Finally, of course, if the view of text in SGML were that text has a single hierarchical
structure, there would be no explanation for the feature known as
CONCUR, for those of you who haven't used it, allows a single SGML document to instantiate
multiple document types, each with its own element structure. With CONCUR, an SGML
document has, oversimplifying slightly, two or three or ninety-nine element-structure
trees and directed graphs drawn over the same sequence of character data.
For all of these reasons, I tend to bridle at the suggestion that ISO 8879 embodies
the thesis that text consists of a single ordered hierarchy of content objects. Certainly,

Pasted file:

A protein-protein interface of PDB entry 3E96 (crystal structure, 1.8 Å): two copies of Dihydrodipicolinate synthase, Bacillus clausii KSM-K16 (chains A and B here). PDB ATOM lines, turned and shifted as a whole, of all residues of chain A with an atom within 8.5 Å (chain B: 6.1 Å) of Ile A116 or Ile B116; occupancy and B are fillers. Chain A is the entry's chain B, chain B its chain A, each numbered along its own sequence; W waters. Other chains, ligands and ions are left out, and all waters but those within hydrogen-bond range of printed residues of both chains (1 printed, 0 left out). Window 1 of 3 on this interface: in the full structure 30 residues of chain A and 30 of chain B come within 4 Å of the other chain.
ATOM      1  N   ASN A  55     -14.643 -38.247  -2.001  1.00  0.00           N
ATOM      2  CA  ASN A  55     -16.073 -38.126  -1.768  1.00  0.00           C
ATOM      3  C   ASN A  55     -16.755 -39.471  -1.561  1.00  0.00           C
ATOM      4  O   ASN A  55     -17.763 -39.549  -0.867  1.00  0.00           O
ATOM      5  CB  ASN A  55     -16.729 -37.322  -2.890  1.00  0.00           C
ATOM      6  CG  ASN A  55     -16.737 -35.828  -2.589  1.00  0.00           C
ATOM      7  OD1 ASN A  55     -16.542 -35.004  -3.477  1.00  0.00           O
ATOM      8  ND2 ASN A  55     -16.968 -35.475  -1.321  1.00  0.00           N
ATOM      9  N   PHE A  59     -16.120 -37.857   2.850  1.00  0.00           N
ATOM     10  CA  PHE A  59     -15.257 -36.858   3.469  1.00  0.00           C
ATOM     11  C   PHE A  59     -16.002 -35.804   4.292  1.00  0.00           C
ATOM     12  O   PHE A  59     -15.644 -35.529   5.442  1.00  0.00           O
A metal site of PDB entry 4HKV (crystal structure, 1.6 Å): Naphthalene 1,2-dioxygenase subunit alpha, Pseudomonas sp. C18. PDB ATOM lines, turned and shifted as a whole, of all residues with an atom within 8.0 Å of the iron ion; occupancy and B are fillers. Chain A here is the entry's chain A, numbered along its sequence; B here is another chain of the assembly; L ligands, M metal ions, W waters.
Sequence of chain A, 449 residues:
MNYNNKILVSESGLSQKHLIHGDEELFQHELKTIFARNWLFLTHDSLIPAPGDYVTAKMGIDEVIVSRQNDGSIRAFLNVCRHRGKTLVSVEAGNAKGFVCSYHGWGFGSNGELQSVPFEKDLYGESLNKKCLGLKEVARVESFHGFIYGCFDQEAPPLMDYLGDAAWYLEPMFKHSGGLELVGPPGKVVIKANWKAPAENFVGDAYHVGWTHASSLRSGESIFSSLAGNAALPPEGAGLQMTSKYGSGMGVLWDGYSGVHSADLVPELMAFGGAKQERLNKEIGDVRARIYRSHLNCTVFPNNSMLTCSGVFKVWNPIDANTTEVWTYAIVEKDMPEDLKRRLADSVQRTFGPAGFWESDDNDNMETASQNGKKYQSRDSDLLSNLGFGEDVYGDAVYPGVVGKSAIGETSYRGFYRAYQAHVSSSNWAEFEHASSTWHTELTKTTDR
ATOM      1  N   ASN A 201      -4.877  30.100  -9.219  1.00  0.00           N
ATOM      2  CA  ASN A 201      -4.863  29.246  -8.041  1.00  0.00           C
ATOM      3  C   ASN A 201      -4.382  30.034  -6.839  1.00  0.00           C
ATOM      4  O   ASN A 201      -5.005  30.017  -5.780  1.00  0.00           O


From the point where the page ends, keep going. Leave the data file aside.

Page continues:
the text of ISO 8879 limits documents neither to a hierarchy (as opposed to a directed
graph) nor to a single structure (as opposed to multiple concurrent structures).
It is certainly true that for most of the goals that the SGML Working Group had and
discussed in public, a single hierarchy would probably suffice. And historically
it's well-attested that
CONCUR was a very late addition to the spec, added at a time when the Office Document Architecture
ODA], the big competition within ISO, was making great play of the fact that they could
describe both the logical structure of a document and its formatted structure. In
order not to be demonstrably less capable than the Office Document Architecture, it
was essential that the SGML spec have something analogous. At this point, it's worth
while to notice an important property of what the Working Group did and did not do.
They did not say
Okay, you can have two structures, a logical structure and a physical structure. In a move which I can only explain as a touching instance of blind faith in the
design principle of generality, the Working Group said you can have more than one
structure. They didn't say that one structure is logical and one is physical; they